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MONDAY, Nov. 28 (HealthDay News) -- For healthy women with low-risk pregnancies, the incidence of adverse perinatal outcomes is low in all birth settings, giving these women more options when choosing where to have their baby, according to a study published online Nov. 24 in BMJ.
Peter Brocklehurst, from the University of Oxford in the United Kingdom, and colleagues compared perinatal and maternal outcomes for women with low-risk pregnancies, according to their planned place of birth (home, freestanding midwifery units, midwife-led obstetric units on a hospital site, and obstetric units) at the start of care in labor. A total of 64,538 eligible women with a singleton, term, and "booked" pregnancy, who gave birth between 2008 and 2010, were included in the analysis. The primary outcome, a composite of perinatal mortality and intrapartum-related neonatal morbidities, was used to compare outcomes by planned place of birth.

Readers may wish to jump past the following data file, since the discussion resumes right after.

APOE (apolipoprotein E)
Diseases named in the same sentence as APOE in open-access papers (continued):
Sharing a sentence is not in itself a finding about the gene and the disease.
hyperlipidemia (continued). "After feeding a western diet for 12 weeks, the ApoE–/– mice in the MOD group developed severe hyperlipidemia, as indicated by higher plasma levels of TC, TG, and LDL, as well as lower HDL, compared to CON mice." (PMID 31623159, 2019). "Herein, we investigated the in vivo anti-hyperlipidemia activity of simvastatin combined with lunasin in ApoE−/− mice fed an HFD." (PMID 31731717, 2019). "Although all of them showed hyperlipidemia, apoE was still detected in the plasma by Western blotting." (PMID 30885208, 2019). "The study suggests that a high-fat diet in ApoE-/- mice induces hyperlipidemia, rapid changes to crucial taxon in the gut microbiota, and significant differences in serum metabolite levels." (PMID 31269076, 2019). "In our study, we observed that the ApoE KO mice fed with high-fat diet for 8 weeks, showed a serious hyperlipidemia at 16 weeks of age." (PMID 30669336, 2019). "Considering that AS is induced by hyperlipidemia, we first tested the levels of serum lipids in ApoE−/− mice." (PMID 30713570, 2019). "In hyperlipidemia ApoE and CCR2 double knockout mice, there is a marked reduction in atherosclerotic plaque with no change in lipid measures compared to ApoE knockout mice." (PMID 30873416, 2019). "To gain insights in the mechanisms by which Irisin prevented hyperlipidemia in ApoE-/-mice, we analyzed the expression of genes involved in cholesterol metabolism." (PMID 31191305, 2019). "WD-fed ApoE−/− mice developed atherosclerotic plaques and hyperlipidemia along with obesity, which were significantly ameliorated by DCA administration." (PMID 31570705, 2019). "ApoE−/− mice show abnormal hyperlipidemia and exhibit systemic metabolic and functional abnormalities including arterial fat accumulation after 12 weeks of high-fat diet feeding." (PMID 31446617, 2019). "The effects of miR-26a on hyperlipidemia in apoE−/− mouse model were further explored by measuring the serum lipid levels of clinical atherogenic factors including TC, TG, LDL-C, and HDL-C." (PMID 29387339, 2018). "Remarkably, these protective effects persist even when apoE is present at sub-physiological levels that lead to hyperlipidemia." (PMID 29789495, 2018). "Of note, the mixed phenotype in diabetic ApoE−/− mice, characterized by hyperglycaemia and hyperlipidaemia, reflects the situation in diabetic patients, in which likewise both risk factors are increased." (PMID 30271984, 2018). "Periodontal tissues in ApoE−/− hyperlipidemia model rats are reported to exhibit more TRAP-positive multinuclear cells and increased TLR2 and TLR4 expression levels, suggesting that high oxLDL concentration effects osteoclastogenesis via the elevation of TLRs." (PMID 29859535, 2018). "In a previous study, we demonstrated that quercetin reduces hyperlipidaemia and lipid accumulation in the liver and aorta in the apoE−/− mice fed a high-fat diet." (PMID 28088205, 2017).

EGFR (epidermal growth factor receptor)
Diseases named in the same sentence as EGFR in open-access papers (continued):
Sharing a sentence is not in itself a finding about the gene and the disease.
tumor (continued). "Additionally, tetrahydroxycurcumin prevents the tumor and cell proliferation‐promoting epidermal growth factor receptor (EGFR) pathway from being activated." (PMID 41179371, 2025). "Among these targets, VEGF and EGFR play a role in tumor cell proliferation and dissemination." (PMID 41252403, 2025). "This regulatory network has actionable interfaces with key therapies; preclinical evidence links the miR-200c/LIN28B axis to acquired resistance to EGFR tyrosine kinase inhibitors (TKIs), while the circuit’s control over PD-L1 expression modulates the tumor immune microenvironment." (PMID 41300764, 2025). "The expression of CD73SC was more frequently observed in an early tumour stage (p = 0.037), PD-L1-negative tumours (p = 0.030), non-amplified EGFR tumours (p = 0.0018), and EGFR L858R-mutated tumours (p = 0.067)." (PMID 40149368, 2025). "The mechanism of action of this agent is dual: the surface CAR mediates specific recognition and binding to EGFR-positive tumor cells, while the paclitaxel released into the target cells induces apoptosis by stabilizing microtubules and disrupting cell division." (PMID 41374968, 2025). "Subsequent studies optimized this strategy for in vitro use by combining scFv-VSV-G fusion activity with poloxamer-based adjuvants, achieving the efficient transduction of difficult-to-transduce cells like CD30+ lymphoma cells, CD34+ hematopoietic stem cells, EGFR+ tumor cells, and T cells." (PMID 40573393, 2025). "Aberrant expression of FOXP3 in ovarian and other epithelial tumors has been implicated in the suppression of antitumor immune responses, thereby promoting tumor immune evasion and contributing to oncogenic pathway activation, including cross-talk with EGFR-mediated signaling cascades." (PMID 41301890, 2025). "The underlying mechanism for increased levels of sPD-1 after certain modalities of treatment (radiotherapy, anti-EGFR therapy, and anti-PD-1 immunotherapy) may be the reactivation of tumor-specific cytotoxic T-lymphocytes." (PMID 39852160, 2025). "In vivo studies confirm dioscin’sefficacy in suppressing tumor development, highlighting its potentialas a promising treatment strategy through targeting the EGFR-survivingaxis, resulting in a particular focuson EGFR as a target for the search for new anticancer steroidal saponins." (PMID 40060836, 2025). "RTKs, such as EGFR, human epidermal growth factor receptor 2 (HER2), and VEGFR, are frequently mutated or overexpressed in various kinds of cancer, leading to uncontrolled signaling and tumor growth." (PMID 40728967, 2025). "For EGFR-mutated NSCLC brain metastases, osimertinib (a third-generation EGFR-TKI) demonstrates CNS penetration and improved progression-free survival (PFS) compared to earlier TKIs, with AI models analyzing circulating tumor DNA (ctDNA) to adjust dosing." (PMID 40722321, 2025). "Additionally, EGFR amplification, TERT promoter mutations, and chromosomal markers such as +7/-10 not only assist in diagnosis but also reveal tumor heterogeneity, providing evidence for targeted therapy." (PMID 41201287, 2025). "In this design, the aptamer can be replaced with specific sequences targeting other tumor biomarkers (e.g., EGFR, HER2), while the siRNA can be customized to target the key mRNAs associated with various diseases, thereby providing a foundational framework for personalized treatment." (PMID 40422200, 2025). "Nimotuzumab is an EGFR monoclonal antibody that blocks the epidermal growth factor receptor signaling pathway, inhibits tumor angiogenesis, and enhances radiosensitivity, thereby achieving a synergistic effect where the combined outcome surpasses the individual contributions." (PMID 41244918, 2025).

The investigators found that the overall weighted incidence was 4.3 per 1,000 births, and there were 250 primary outcome events. The adjusted odds of the primary outcome were not significantly different for any of the non-obstetric units, compared with obstetric units. The odds of the primary outcome were significantly increased for nulliparous women for planned home births (adjusted odds ratio, 1.75), but not for either midwifery unit setting. The incidence of the primary outcome did not differ significantly by planned place of birth in multiparous women. All non-obstetric unit settings had considerably lower interventions during labor. Compared to multiparous women, nulliparous women were more frequently transferred from non-obstetric unit settings (36 to 45 percent versus 9 to 13 percent).
"Adverse perinatal outcomes are uncommon in all settings," the authors write.
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